Preserving the lost art of historic woodworking

“I could blame my granddad and my father for it,” said Mark Johnston, speaking of his love of history, hand tools and historic buildings.


Mark Johnston demonstrates how to properly use an old tool at a talk at the Ames-Florida-Stork House in Rockford earlier this year. Photo by Karen Flaten


When Mark was just a child, his grandfather showed him his tools and gave him “a general idea of how they worked.” “He put the bug in me to find out more,” said Mark. Mark’s grandfather, although not a woodworker himself, had inherited them from his father. The collection also included tools from Mark’s grandmother’s family, who were woodworkers, furniture makers and carpenters. Mark was immediately fascinated by the tools, although it took some time before he learned how to use them, mostly teaching himself the techniques from books and television programs. When Mark’s grandfather passed away in the mid-1990s, it was Mark who inherited the tools.

Mark was also influenced by his father’s interest in railroads. Mark’s father was a history buff who collected railroad antiques and often took Mark on trips to look at old railroad depots and roundhouses. Mark grew to love looking at old buildings and became interested in how they were constructed.

“I have always looked back,” said Mark. As a boy growing up in Iowa, Mark remembers, he attended threshing bees and other historical demonstrations. Soon he began watching The Woodwright Shop on PBS, which teaches viewers the art of traditional woodworking. Hosted by Roy Underhill, a former master housewright at Colonial Williamsburg, the show has been aired nationally since 1981. Mark found the show interesting and began to read Underhill’s books about craftsmanship and working with hand tools.

It was a natural choice for him to major in History in college. Mark went on to complete a master’s degree in history at the University of Minnesota. Realizing that historic construction techniques and historic preservation is what really excited him, he then pursued a certificate in historic preservation.

With his love of hand tools and historical woodworking, Mark has carved out a niche for himself demonstrating the way furniture and cabinetry was made in the past. At a recent talk at the Ames-Florida-Stork House in Rockford, Mark showed how to create joints using a chisel and wooden mallet, asked for volunteers to learn to smooth a board using a hand plane, and demonstrated how a log would have been stripped of its bark in order for it to be used in home construction.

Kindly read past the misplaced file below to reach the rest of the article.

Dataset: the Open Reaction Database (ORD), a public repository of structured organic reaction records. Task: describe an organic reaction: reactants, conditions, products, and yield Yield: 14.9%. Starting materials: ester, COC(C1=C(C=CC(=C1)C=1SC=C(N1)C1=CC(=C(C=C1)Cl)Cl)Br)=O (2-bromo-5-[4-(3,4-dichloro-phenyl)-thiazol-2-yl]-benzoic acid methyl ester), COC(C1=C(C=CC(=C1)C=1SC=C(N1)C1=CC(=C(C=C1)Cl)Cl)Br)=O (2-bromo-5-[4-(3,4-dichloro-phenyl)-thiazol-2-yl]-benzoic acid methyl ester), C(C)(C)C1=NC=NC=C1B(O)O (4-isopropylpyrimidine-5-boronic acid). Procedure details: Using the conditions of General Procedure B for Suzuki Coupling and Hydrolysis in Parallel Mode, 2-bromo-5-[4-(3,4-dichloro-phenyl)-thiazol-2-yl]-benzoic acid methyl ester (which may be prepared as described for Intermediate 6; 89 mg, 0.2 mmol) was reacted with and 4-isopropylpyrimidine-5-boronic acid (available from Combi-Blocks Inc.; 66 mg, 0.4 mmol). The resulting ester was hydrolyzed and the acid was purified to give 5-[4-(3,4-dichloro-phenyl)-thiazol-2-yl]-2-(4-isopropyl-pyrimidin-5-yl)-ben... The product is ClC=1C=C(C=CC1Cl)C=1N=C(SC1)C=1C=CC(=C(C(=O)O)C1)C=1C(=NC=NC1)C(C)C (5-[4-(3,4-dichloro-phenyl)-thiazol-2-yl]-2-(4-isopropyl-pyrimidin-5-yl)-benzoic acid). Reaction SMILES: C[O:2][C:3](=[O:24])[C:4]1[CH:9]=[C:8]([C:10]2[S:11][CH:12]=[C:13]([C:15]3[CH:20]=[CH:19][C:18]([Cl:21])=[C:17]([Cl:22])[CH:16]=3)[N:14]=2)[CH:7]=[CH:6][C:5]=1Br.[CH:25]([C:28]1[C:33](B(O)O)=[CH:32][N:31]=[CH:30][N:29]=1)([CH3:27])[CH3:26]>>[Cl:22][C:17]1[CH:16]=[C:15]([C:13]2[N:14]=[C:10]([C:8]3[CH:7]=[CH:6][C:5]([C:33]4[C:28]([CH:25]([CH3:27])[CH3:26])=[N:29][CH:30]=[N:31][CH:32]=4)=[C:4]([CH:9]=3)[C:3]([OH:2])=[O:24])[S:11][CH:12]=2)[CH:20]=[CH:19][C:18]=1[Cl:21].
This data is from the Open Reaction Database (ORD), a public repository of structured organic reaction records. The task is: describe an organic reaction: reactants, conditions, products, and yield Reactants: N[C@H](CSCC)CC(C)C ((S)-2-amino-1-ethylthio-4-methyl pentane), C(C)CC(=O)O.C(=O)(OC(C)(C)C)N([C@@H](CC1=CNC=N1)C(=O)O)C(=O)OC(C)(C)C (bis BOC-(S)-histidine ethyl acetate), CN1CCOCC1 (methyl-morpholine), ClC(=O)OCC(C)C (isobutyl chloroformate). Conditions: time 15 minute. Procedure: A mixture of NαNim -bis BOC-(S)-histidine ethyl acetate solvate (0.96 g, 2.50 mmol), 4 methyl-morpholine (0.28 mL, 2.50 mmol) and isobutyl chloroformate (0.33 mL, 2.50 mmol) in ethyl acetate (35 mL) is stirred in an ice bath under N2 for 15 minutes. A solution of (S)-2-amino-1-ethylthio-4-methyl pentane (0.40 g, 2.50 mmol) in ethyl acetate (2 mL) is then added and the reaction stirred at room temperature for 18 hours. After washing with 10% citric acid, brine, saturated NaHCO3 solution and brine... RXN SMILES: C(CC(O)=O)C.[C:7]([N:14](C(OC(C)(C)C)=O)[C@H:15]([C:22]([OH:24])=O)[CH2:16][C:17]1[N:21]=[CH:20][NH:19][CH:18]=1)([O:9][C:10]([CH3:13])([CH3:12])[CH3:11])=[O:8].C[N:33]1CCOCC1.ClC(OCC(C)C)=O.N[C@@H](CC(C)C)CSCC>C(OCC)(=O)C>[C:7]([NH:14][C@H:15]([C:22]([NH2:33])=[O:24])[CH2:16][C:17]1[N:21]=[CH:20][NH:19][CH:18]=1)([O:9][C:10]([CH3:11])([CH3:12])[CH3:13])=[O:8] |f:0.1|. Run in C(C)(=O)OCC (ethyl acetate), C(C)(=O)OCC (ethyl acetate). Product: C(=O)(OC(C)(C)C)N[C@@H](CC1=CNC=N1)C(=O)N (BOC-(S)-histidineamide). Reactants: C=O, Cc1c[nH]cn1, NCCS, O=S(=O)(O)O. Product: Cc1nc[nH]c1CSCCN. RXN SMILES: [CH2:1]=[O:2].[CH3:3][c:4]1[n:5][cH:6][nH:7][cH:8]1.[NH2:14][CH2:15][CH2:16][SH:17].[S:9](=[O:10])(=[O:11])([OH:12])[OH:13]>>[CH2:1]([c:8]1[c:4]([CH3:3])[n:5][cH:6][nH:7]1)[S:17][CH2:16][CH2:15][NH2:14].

It was a warm day in July when Mark demonstrated the skills used to create furniture and cabinetry before electricity began powering tools. Even in the heat, attendees sat for nearly two hours, learning about the old ways. Afterwards, Mark welcomed questions, and visitors talked with him about their own hand tools or examined the tools he had brought along. One man complained about the difficulty of keeping the hand tools sharp and asked for suggestions.

“That takes a lot of practice,” said Mark, showing the man the techniques he uses to keep his tools at their sharpest.

Mark also does demonstrations at The Landing in Shakopee (formerly called Murphy’s Landing), and uses some conservation techniques on the buildings and furniture there. At the Maplewood Historical Society, Mark volunteers his time in maintenance and construction; occasionally he does furniture repair or restoration for individuals. Sometimes he works on houses or creates a handmade door for a building. He has even consulted at Historic Forestville, explaining how to interpret the tools in the collection, how to arrange a wood shop in a historically accurate way, and how to sharpen the tools.

He is also a member of the Minnesota Tool Collector’s Association, but he says he is not a collector. “I don’t want rare tools,” said Mark, “since I work with the tools, so sometimes I drop them and break them.” Instead, Mark enjoys meeting people who collect antique hand tools and finding out more about the tools and how they were used.

A member of the Society of American Period Furniture Makers (SAPFM), Mark again finds that his focus is a little different than most of the members. “They tend to focus on colonial furniture, whereas my interest is in the mid-19th century, especially pioneer days – nothing too highfalutin.” Again, his interest in the society is in learning more about traditional woodworking.

Doing woodworking with hand tools “is a lot more gratifying than working with machines,” he said. His demonstration shows how much he enjoys what he is doing. The audience is engaged and involved. Completed projects and small specialty tools are passed around so everyone can get a closer look.

But it is not just the woodworking that is rewarding. The interaction with the audience also provides inspiration. “People get so much out of these demonstrations,” said Mark. “Maybe they have their own tools, maybe their grandfather had the tools,” Mark continued. In Mark’s talks, the audience participates and often offers to help with a demonstration.

#HistoricConstruction #HistoricPreservation #MarkJohnston #Woodworker

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